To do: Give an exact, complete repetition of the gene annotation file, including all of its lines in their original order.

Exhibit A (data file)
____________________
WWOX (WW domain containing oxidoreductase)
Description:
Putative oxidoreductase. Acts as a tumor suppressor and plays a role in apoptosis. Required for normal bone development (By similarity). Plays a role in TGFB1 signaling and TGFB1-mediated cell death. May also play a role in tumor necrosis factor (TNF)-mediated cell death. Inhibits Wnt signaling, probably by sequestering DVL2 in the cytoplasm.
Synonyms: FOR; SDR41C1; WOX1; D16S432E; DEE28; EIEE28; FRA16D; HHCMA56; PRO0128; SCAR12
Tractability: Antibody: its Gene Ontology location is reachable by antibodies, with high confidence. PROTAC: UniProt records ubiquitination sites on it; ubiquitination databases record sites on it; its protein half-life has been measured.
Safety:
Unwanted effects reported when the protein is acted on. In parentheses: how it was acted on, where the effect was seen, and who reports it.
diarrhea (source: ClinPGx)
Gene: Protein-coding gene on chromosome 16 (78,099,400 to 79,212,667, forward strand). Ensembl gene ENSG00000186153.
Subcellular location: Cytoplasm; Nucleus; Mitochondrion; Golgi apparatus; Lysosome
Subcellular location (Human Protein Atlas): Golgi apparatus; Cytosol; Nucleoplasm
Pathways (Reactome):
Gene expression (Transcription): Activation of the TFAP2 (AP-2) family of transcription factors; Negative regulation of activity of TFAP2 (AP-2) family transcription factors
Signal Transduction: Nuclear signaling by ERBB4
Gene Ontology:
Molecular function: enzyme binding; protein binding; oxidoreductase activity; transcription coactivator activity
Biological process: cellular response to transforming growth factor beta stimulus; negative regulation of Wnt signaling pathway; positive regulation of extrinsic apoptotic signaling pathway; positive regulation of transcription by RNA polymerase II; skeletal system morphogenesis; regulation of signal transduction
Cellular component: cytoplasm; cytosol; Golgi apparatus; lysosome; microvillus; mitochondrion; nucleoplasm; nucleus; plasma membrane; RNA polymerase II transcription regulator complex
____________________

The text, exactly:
WWOX (WW domain containing oxidoreductase)
Description:
Putative oxidoreductase. Acts as a tumor suppressor and plays a role in apoptosis. Required for normal bone development (By similarity). Plays a role in TGFB1 signaling and TGFB1-mediated cell death. May also play a role in tumor necrosis factor (TNF)-mediated cell death. Inhibits Wnt signaling, probably by sequestering DVL2 in the cytoplasm.
Synonyms: FOR; SDR41C1; WOX1; D16S432E; DEE28; EIEE28; FRA16D; HHCMA56; PRO0128; SCAR12
Tractability: Antibody: its Gene Ontology location is reachable by antibodies, with high confidence. PROTAC: UniProt records ubiquitination sites on it; ubiquitination databases record sites on it; its protein half-life has been measured.
Safety:
Unwanted effects reported when the protein is acted on. In parentheses: how it was acted on, where the effect was seen, and who reports it.
diarrhea (source: ClinPGx)
Gene: Protein-coding gene on chromosome 16 (78,099,400 to 79,212,667, forward strand). Ensembl gene ENSG00000186153.
Subcellular location: Cytoplasm; Nucleus; Mitochondrion; Golgi apparatus; Lysosome
Subcellular location (Human Protein Atlas): Golgi apparatus; Cytosol; Nucleoplasm
Pathways (Reactome):
Gene expression (Transcription): Activation of the TFAP2 (AP-2) family of transcription factors; Negative regulation of activity of TFAP2 (AP-2) family transcription factors
Signal Transduction: Nuclear signaling by ERBB4
Gene Ontology:
Molecular function: enzyme binding; protein binding; oxidoreductase activity; transcription coactivator activity
Biological process: cellular response to transforming growth factor beta stimulus; negative regulation of Wnt signaling pathway; positive regulation of extrinsic apoptotic signaling pathway; positive regulation of transcription by RNA polymerase II; skeletal system morphogenesis; regulation of signal transduction
Cellular component: cytoplasm; cytosol; Golgi apparatus; lysosome; microvillus; mitochondrion; nucleoplasm; nucleus; plasma membrane; RNA polymerase II transcription regulator complex